Tag Archives: gravel pad

Pier Insulation, Hold Up Distances, and Site Prep

This week the Pole Barn Guru answers reader questions about insulating around outside of post piers, the hold-up distance of any non-treated lumber or wall sheathing, and if laying gravel prior to drilling and setting columns would be best order of building.

DEAR POLE BARN GURU: Kind of a 2 parter. I am trenching 4′ straight down around the perimeter (in between posts, just inside the splash plank) of my post frame home. Should I also do the porch on the front of the house? Also I was told I should insulate around the outside of the post piers as well to prevent frost heave. Is this necessary? If so how would I do that if my collard are already poured? DYLAN in GLENWOOD

DEAR DYLAN: Your easiest design solution is to place rigid insulation boards down 2′, then out horizontally (most Building Departments accept 2′ out). This places all of your insulation above tops of concrete collars. This guide should prove helpful (keep in mind, it is for traditional stick built, but concrete has no magical frost preventive properties, so replace “concrete” with compactable fill): https://www.huduser.gov/publications/pdf/fpsfguide.pdf Your porch is best insulated, not only around perimeter, but also under slab itself.


DEAR POLE BARN GURU: Hey I see you post a lot on the pole building pages. I have a question about vinyl siding on a pole building and how to keep the OSB water proof. Which a traditional pole building you have your metal siding attaching to your skirt board, but with vinyl siding you have OSB nailed to your skirt board and then tyvek then your siding. How do you keep the OSB board from wicking water up from the ground when you back fill on the outside of the building? Is there a proper way to keep that water tight? STEVEN in CENTREVILLE

DEAR STEVEN: By Code – any non-treated lumber or sheathing must be kept at least six inches above grade. When we have OSB or plywood sheathing, or T1-11 siding, we use a 2×10 pressure treated splash plank, so there is still 3-1/4″ of splash plank to nail to when sheathing is held up 6″.


DEAR POLE BARN GURU: Is it ok to put in the gravel leveled and compacted before the builder starts building the post type garage This is what they like, not sure why. Thanks. DAVID in SHEPHERDSVILLE

DEAR DAVID: It is going to be far easier (and less expensive) to properly grade your site and compact fill before your building begins, than trying to do it afterwards. Working equipment around posts and walls is going to be time consuming and can result in structural damage, if not done carefully.

Stilt Post Frame on Permafrost

I have written previously about post frame design involving concrete slabs on grade in areas of permafrost: https://www.hansenpolebuildings.com/2018/04/post-frame-permafrost/. Today we will venture into a land where “stilts” are a design solution.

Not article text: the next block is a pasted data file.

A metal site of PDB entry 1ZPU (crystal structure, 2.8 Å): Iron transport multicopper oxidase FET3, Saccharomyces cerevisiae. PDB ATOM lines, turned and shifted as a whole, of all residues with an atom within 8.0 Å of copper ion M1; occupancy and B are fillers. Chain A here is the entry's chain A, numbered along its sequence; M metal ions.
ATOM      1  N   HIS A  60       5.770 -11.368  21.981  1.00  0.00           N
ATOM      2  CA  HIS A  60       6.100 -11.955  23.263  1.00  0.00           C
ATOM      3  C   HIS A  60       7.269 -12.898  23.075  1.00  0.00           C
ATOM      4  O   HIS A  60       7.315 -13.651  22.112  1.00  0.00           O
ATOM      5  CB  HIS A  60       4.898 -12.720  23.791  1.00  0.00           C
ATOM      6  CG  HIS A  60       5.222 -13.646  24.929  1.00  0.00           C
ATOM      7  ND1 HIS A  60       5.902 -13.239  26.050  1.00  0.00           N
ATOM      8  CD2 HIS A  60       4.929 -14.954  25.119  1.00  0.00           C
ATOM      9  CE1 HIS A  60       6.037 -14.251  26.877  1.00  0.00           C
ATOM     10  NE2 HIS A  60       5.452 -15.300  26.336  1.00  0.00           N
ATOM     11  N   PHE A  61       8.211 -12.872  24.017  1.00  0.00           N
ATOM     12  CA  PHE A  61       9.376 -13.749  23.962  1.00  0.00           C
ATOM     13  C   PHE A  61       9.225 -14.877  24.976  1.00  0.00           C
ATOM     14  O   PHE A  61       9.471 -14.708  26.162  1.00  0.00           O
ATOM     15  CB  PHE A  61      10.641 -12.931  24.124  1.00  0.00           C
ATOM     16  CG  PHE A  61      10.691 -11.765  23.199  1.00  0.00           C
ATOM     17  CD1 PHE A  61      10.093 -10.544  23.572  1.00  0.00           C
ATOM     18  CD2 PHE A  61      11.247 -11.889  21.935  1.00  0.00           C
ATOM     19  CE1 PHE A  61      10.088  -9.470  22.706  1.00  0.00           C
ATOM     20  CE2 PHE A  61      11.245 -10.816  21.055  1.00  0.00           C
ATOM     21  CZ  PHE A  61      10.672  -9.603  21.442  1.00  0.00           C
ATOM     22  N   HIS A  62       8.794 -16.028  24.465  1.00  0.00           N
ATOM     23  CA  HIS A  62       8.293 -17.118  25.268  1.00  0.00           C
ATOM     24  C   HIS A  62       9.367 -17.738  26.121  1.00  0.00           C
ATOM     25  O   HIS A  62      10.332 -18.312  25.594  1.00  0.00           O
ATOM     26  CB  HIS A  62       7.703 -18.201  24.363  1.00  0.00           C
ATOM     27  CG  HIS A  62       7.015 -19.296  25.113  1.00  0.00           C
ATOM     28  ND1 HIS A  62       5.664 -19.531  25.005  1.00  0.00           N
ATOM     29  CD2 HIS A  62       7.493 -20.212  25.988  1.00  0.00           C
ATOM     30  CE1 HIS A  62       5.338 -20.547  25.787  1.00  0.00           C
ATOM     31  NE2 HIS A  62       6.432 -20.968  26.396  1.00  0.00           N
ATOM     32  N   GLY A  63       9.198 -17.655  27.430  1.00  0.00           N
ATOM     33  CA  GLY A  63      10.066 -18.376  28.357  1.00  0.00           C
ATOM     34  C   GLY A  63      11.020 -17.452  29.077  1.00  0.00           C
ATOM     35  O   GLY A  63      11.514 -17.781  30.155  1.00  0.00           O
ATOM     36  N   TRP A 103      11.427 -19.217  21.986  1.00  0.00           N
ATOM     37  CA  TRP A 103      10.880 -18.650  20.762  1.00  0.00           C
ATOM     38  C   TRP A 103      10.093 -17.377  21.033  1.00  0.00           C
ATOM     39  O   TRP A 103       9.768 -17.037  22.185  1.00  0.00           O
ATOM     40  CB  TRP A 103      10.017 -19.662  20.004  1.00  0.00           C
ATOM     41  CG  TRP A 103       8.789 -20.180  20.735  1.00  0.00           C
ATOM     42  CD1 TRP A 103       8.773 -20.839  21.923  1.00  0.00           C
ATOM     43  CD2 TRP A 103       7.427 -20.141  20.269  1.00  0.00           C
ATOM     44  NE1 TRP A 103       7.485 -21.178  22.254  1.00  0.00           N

Permafrost is loosely defined as soil and/or rock remaining frozen for more than two years. Big trees do not guarantee an absence of permafrost; it might just mean permanently frozen ground or ice is down far enough so soils in those spots can support a larger root system. Only way to be certain of what ground contains is to have a soils test drilling done.

With permafrost, a safe bet is to it avoid it altogether and move to another piece of land. This is easier said than done, particularly because of a scarcity of affordable buildable land. If you decide to build on permafrost, be as strategic as possible. Smaller and simpler structures will tend to fare better than larger, more complicated ones.

Minimal site disturbance is an accepted practice. Trees and ground cover are your best friend. They protect and insulate ground from summer’s heat. A great example is green moss you find on many shaded low-level areas. Moss has a high insulating value, and in many cases if you dig down a couple of feet, ground might still be frozen in middle of summer.

Strategies for construction on permafrost include:

  • As a general rule, organic layer of ground cover provides insulation and should not be removed, as this will increase risks of thawing any frozen ground underneath.
  • Elevate and properly insulate bottom of your post frame building to prevent floor system heat losses from reaching ground underneath, leading to thawing.
  • Use a thick gravel pad significantly wider than post frame building itself (also insulated if possible) to stabilize the ground and spread building loads.
  • Embed columns to a depth able to both support the structure and resist frost jacking from seasonal ground movement.
  • Cut trees sparingly to maximize site shading (while permitting for a fire break).
  • Build a wrap-around porch, which will help shade the ground around and underneath your post frame building.
  • Incorporate large roof overhangs to shed water away from building and provide shade.
  • Install gutters and manage site drainage well away from building.
  • Retain a geotechnical engineer familiar with local soil’s conditions to assist in designing a foundation system adequate to safely support your post frame building on soils specific to your site.
  • Septic systems also must be engineered to function on permafrost, and remember conventional systems might risk thawing the ground.    

More information on permafrost is available at these websites:

If you have a question, contact the Cold Climate Housing Research Center at info@cchrc.org or 1(907)457-3454.